Author – Shweta Gurjar

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I was in Bangalore when I decided to stop by Hampi. Halfway from Pune, it seemed like a perfect stop over. A long 10-hour bus ride brought us to Hospet. It was 8.30pm and the sun was long gone, and further rickshaw ride to Hampi seemed like riding into nothingness. Checked into my dorm room, but the place was surrounded with darkness. The only light that shone brightly in this small town was from the Virupaksha Temple, located 100 meters away from my room.

Day ends early in this part of town. I was lucky enough to find a ‘chaiwala’ at 10pm to refresh, and had luckily collected enough street food at various bus stops to make for dinner. It was too dark to see anything anyway and sleep was the best option.

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Woke up at 6am to the sunrise and the shadow of the tall detailed temple. My first sight of Hampi was brown with overcast sky with shades of grey and green trees. Big boulders reaching the sky lay all about, as if a construction site of super giants. The Virupaksha Temple was filled with friendly pilgrims and I joined them in chanting mantras. The temple is huge, filled with muggy smell and dark corners. All pillars and floors are carved in single tall rocks, and through every door, there was something interesting to see or a new deity to greet. Across are the Bear Sanctuary and the Nandi Monolith.

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Life in Hampi can be divided into 3 different lifestyles: the religious and conservative, the hippie, and the secluded. After a night of religious and conservative experience, I checked into the farthest guesthouse, on the outskirts to experience nature at Hampi. A quick ride across the river in round straw and bamboo boats, a rented bike at the other end, long winding roads led to the guesthouse nestled in the never ending paddy and sugarcane fields. Huge boulders spread across, cutting off the view at the horizon.

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The ruins in Hampi are widely spread across the radius of 10kms, of which are mostly green open fields of paddy, palms, and coconuts. The guesthouses are beautifully placed such that rooms are either in the centre of a field or overlooking it. Private, loaded with nature, and relaxing! Every guesthouse has its own restaurant with typical food of pasta, parathas, and falafel, and everyone serves beer, so complete nourishment is guaranteed. However, my craving for a South Indian thali remained unattainable.

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The architecture of the ruins and other monuments in Hampi is a bombardment of art. They are spread all across the town. Of them, my favourite remain the Hazara Rama Temple that has carved Ramayana on its stony walls, right from the top to bottom. It is said that if you make ‘three pradakshinas’ around this temple, then you have read the entire Ramayana. Adjacent to it is the Mint Garden surrounded by open never ending fields, ruins, an overcast sky, and nature at its best! And my most favourite is the famous Vitthala Temple, with Kali sitting in her chariot made of stone. It is said that King Krishnadevaraya was very fond of music, and so he build the Vitthala Temple with pillars that made music. They don’t allow us to touch these pillars now, but I was lucky enough to sneakily tap to the music of tabla, flute, veena and horse gallops… until I was escorted out!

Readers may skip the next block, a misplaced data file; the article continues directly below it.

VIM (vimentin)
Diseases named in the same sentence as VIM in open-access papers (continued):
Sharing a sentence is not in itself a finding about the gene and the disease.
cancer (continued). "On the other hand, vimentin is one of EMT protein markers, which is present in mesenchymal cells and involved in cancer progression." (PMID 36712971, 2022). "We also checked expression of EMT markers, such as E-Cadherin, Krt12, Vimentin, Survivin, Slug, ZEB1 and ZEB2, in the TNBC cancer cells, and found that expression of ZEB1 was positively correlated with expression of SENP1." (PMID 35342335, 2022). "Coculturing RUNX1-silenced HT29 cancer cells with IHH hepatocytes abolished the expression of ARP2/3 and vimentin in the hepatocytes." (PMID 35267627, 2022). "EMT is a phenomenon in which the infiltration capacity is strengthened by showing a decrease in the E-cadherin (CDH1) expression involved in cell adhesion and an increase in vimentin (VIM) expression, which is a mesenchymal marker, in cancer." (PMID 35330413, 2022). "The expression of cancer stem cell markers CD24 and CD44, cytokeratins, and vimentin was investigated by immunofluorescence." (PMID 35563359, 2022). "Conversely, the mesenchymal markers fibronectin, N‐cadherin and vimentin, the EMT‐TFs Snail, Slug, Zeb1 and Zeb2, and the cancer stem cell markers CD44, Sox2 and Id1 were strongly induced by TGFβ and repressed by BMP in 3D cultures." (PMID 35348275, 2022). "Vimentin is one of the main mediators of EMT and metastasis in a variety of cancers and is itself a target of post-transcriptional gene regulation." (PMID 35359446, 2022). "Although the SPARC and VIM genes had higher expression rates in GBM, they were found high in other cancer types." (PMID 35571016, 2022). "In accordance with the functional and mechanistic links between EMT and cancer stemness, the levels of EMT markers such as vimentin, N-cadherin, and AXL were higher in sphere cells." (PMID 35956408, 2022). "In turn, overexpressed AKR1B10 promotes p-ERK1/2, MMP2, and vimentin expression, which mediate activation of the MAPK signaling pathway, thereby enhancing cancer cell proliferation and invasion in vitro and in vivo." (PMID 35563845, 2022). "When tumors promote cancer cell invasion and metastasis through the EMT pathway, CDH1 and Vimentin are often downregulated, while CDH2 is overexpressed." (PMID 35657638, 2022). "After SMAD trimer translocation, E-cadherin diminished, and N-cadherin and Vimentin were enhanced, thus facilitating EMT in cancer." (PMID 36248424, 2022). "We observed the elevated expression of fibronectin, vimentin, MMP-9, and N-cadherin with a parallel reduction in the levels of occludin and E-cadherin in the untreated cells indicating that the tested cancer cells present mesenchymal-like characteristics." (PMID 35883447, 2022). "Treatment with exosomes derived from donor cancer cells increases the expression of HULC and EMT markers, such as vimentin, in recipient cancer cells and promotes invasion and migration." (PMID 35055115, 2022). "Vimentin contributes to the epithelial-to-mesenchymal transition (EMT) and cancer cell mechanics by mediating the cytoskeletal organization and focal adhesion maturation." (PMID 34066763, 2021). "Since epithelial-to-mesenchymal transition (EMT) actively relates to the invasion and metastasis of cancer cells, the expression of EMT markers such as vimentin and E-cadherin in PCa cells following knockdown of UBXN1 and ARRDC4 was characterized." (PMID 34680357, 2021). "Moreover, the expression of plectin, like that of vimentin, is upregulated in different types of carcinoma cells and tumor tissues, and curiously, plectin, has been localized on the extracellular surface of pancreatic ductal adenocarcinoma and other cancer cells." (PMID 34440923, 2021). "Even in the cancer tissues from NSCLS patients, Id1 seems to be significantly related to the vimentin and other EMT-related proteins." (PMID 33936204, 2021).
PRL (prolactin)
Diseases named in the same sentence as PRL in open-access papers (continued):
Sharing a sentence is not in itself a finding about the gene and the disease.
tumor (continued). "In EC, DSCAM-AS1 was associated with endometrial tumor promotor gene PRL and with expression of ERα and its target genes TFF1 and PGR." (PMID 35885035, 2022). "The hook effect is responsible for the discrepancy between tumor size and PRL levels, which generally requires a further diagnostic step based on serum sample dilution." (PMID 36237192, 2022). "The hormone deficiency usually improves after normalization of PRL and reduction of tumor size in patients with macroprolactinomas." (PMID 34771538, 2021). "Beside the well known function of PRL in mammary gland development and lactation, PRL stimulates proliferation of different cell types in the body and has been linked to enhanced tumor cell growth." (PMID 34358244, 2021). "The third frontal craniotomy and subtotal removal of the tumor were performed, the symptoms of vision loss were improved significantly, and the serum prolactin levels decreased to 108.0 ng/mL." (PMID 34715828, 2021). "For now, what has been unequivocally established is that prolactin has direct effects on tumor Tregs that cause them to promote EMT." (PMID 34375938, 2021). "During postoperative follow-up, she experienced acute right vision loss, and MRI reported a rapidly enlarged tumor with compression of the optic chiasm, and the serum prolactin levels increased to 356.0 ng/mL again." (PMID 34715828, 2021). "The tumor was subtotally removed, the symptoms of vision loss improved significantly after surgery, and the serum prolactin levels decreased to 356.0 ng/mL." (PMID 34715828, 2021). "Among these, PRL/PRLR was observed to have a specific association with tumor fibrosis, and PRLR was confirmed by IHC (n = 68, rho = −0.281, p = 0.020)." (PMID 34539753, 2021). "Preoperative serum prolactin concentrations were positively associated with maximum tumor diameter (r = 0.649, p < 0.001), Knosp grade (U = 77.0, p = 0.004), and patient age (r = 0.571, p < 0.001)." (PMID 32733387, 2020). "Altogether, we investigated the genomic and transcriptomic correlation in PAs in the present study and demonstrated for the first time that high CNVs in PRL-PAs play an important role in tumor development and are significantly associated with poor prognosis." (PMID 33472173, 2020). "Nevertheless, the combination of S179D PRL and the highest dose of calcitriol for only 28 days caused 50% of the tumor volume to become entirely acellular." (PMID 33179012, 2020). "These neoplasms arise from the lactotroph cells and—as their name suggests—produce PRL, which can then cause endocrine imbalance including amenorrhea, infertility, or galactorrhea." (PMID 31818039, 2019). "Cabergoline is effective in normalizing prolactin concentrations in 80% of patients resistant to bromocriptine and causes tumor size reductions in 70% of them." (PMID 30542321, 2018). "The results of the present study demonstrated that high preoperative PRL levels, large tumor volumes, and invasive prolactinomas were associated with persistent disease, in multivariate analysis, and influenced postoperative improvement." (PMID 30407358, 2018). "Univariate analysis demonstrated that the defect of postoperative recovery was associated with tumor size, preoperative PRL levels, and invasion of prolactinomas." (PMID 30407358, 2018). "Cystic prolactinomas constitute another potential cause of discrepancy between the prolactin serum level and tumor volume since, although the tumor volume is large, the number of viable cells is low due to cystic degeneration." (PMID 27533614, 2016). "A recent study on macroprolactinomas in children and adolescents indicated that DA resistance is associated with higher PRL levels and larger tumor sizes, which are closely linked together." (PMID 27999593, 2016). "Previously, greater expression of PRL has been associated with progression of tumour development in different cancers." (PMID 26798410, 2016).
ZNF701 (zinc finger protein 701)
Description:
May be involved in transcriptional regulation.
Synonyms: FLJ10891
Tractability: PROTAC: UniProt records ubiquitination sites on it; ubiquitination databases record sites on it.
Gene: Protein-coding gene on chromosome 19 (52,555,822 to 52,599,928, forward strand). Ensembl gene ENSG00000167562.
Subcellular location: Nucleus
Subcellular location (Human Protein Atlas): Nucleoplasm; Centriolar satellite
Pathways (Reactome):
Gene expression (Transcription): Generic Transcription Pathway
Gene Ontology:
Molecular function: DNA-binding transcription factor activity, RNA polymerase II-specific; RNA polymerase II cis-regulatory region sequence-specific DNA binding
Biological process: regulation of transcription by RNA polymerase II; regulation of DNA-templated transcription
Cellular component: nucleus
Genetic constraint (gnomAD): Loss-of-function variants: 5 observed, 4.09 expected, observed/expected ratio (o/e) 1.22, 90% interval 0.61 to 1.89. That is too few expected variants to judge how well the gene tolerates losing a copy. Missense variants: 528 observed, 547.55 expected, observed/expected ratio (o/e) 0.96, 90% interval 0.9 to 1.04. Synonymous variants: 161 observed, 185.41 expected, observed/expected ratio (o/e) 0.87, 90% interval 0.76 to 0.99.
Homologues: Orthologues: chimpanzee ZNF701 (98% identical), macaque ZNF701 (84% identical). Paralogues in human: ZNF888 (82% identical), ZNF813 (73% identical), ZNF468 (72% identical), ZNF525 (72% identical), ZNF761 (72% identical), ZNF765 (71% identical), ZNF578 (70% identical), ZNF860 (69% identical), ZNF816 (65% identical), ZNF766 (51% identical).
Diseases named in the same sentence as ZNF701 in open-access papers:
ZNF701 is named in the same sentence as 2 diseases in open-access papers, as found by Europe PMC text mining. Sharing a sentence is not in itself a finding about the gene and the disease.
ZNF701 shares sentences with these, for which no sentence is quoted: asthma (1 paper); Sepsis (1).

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Other than the ruins of Hampi are its beautiful treks. It’s okay if you’re not a trek person, but do not miss out on the Monkey Temple. A soaring height almost reaching the sky, the Anegundi Hill is the birthplace of Lord Hanuman. Painted in white, the never ending stairs offer a spectacular view every few feet up. The Tungabhadra (Pampa) River winds spectacularly through Hampi. Many monkeys inhabit this hill, and they love to steal junk food of cookies over coconuts. At the hill top, the energy of the place is amazing, with an added bonus of the view of entire Hampi.

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My last days were spend in the hippie part of Hampi, relaxing on the hammock between tall coconut trees, and huts made of bamboo and hay. The local people of Hampi are simple, helpful, yet business minded making it a little too commercial. I can’t complain though, because this place is one of a kind, as if made from magic.

Factfile –
Image sources & courtesy –
www.facebook.com/shwetamgurjar

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